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Community-Driven Snow Depth Measurement in Central Asia: A Novel Approach for Enhanced Water Availability Forecasting

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Central Asia is renowned for its vast mountainous regions which play a critical role in the water supply for agriculture and hydropower generation. Managing these water resources is crucial for countries like Uzbekistan, Kyrgyzstan, and Tajikistan. Yet, data availability for accurate water supply forecasting from mountains is an issue in the region due to its highly heterogeneous terrain. Traditional methods of observing data, relying heavily on hydrological stations, often lack precision due to gaps in data collection and limited coverage. To bridge these gaps, a community-based approach has been introduced, utilizing local volunteers to collect snow depth data, thereby enhancing the accuracy and reliability of water availability forecasts.

Innovative Community Participation

This project has engaged local communities directly in the data-gathering process to overcome the limitations of traditional data collection. Volunteers, equipped with only a ruler, measure snow depths every five days and submit their findings via the Telegram app, including geolocation and photographic evidence. This method expands data coverage and allows for real-time data collection, which is crucial for timely water management decisions.

Engagement and Methodology

The project utilizes a dedicated Telegram group,      which boasts over 12,000 subscribers. This ensures a diverse and extensive data collection network across various geographical terrains—from flat areas and deserts to high mountainous regions. Participants are strategically selected to represent different altitudes, ensuring the data reflects a comprehensive view of the region’s snowfall patterns. The questionnaire addressing the location and altitude of Telegram group members helped to identify those who live in mountainous terrains and from where the snow depth information is crucial to validate water forecasting methods.

Data Compilation and Results

Data collected through this community effort is meticulously compiled to create detailed maps illustrating snow depth across Uzbekistan, Tajikistan, and Kyrgyzstan. These maps highlight observed and interpolated snow depths and are crucial for forecasting water availability. The project has seen a significant increase in observations, particularly from late January to the end of March 2024, indicating robust community engagement and valuable data accumulation.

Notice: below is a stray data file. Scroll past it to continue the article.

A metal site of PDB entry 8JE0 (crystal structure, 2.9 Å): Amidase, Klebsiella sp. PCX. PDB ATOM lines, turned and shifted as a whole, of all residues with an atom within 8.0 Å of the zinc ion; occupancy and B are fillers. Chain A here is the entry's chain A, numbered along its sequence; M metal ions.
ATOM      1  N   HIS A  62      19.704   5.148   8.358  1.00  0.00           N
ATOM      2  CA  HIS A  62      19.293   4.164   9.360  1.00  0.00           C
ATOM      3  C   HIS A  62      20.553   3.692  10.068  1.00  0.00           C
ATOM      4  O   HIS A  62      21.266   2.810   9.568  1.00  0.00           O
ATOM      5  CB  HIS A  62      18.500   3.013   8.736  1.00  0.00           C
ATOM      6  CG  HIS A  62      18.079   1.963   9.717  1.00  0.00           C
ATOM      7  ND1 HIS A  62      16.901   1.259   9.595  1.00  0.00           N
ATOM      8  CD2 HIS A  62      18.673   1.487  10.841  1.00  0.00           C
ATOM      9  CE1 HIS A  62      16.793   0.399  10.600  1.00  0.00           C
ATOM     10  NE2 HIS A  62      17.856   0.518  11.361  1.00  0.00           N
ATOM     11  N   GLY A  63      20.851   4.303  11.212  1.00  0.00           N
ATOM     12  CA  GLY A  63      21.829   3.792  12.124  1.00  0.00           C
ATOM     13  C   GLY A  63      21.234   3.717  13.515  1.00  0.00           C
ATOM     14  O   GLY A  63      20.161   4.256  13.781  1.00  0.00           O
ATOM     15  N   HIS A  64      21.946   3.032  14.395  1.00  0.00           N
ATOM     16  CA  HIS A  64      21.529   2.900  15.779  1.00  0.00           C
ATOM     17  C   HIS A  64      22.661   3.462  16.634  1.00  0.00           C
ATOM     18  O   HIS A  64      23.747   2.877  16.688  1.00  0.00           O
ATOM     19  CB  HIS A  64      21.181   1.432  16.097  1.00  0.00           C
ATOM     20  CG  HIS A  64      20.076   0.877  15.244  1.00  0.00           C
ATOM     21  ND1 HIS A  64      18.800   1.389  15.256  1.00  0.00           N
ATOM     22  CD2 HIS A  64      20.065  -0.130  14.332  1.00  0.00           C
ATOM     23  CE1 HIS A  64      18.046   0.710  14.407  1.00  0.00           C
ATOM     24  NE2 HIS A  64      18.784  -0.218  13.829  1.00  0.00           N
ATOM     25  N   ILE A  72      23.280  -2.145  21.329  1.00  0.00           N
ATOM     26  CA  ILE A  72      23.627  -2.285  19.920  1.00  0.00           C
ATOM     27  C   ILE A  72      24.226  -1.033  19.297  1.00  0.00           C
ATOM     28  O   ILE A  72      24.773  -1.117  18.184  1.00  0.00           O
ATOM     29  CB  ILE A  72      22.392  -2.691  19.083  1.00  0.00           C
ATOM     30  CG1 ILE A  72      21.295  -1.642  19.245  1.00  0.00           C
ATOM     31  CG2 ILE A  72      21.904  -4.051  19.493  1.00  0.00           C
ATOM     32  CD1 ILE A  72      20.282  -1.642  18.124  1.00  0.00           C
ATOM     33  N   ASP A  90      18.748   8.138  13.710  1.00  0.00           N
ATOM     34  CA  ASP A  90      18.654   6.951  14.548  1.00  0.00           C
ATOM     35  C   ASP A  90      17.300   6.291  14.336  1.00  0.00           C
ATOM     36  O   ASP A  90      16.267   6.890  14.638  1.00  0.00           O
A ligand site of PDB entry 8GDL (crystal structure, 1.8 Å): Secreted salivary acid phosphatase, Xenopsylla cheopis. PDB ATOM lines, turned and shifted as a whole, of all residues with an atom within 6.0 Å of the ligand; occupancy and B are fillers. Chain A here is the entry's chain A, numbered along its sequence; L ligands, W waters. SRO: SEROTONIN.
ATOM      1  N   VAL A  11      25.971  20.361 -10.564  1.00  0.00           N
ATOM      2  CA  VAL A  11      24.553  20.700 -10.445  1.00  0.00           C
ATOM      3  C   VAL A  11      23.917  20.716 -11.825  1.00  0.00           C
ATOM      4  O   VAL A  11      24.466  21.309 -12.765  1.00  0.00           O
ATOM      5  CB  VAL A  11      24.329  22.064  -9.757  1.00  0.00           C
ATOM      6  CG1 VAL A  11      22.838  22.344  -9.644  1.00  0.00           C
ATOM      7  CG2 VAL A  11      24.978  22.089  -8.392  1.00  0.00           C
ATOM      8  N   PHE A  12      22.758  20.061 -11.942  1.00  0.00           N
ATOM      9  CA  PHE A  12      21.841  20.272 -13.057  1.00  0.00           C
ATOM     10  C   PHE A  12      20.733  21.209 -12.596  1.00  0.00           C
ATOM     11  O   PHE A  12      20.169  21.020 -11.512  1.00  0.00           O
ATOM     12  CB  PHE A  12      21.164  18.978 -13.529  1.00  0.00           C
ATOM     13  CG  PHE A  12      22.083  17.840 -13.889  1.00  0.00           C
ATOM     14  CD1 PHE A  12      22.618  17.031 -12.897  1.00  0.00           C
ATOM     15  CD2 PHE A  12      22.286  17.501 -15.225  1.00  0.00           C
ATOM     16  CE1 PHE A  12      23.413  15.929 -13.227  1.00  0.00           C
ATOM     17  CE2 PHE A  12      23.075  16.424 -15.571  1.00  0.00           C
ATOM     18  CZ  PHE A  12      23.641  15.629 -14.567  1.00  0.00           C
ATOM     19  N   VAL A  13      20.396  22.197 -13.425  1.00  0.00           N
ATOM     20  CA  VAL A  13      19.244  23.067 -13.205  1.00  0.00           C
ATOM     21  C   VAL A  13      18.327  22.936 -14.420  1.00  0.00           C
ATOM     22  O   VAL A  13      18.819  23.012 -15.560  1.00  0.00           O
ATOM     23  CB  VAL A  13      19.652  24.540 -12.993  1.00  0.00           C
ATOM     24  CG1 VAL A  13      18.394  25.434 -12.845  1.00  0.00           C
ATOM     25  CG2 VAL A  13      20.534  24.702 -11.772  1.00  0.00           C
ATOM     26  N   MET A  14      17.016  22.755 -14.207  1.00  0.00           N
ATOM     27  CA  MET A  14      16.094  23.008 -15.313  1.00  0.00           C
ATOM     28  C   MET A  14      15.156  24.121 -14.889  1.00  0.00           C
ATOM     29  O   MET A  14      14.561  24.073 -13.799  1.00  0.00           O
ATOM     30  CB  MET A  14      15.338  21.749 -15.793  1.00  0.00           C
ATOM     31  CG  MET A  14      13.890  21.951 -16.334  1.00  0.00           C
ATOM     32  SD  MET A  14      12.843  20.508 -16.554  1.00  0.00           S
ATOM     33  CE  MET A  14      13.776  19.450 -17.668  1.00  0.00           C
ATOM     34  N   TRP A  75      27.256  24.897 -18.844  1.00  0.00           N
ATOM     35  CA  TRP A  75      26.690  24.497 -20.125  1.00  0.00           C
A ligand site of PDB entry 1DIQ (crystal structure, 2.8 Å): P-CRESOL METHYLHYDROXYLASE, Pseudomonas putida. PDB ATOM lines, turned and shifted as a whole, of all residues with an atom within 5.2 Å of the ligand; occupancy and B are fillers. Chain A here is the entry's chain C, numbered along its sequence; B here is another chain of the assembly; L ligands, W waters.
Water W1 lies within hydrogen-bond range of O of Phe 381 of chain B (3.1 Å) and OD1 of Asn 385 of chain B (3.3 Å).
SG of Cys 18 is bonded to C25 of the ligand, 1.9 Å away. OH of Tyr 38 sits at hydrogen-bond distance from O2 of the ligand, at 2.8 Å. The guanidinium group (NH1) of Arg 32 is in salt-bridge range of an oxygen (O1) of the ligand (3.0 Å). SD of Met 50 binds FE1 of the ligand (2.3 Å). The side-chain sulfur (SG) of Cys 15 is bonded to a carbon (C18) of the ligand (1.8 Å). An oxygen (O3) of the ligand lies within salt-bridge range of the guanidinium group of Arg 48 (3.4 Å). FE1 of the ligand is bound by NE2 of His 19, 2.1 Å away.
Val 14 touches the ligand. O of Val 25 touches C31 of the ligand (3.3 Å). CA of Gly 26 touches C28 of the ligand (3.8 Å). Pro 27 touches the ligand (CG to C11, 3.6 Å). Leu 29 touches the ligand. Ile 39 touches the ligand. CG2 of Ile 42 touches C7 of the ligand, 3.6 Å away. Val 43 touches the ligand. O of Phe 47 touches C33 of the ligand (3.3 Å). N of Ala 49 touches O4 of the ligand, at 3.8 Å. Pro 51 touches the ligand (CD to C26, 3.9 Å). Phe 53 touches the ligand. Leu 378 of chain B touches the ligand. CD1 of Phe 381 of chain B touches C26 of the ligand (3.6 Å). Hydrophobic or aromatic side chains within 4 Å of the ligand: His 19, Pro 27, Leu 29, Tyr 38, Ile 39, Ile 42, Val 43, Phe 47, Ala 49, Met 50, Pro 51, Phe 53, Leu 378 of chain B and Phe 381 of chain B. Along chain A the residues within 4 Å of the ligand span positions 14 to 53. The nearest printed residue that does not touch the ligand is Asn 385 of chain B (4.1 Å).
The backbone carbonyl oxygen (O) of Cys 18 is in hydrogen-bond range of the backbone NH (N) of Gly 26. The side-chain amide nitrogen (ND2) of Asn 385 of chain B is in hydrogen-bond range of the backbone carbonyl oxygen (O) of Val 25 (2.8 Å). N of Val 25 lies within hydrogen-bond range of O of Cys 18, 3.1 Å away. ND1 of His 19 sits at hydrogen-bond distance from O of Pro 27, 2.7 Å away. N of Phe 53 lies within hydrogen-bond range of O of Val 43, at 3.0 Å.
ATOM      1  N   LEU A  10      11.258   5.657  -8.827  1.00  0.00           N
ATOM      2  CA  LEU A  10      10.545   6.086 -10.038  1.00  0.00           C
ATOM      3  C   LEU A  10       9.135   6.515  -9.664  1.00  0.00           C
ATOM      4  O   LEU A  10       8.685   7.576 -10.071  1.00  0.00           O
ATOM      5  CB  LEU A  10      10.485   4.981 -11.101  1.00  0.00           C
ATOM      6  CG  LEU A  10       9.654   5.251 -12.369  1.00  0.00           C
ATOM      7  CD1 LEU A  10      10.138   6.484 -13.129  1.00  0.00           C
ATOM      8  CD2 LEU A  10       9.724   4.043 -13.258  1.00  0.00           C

What’s next?

The community-based snow depth observation project in Central Asia exemplifies the power of citizen science in environmental monitoring and resource management. It highlights the potential for community involvement in scientific endeavors and the benefits of such participation. However, it also underscores the ongoing need to improve observation methods and expand educational efforts to ensure data quality and consistency. This initiative contributes to more accurate water forecasts and fosters a sense of involvement and responsibility among local communities toward sustainable resource management.

While still evolving, this innovative approach provides a blueprint for other regions facing similar challenges and underscores the importance of community involvement in environmental data collection. With the data on snow height collected through community support, we aim to validate operational cryosphere and water resources monitoring models, such as MODSNOW1, and to improve water forecasting quality in Central Asia and beyond.


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